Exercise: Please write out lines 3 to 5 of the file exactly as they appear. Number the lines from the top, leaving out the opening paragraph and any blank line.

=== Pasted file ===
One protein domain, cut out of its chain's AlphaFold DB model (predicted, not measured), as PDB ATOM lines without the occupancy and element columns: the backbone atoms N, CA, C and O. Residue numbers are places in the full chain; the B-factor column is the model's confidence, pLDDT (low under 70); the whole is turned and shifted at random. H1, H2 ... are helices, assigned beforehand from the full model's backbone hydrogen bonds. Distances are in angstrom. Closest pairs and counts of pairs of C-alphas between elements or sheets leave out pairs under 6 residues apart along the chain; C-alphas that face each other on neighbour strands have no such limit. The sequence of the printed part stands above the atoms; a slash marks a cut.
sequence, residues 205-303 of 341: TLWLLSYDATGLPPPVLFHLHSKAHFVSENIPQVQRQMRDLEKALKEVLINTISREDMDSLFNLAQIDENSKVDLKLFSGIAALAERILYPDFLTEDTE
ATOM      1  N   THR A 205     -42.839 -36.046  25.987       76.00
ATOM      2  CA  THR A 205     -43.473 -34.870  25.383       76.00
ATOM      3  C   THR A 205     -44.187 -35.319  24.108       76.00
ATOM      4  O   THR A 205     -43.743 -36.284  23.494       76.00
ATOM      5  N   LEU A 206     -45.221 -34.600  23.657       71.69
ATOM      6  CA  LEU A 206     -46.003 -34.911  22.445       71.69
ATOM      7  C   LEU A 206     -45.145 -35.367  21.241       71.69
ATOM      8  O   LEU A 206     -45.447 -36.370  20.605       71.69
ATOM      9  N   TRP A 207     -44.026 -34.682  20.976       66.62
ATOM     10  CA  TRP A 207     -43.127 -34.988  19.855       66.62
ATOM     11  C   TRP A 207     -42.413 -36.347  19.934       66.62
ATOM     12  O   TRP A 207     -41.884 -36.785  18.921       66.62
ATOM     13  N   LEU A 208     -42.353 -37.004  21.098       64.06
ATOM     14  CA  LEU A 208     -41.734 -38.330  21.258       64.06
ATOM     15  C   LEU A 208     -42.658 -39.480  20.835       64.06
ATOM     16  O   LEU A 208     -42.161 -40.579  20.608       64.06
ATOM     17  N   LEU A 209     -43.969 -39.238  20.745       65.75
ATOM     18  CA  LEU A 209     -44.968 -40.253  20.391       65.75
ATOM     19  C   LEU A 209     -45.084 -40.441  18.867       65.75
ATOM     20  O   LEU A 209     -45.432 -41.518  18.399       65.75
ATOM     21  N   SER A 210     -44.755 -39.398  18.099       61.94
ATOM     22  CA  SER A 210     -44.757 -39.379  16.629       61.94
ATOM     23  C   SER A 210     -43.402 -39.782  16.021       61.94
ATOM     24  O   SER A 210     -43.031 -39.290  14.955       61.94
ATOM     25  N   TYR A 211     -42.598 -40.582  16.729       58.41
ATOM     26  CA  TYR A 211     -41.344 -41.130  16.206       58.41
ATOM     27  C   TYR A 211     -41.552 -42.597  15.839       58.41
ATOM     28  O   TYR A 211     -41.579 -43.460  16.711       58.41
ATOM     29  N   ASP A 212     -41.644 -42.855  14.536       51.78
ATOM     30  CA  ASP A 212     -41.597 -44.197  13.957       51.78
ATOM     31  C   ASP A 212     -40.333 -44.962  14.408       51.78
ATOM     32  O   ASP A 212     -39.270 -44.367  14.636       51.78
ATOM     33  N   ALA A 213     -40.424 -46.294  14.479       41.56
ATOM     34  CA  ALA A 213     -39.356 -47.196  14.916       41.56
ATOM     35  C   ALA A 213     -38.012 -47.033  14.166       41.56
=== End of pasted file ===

ATOM      2  CA  THR A 205     -43.473 -34.870  25.383       76.00
ATOM      3  C   THR A 205     -44.187 -35.319  24.108       76.00
ATOM      4  O   THR A 205     -43.743 -36.284  23.494       76.00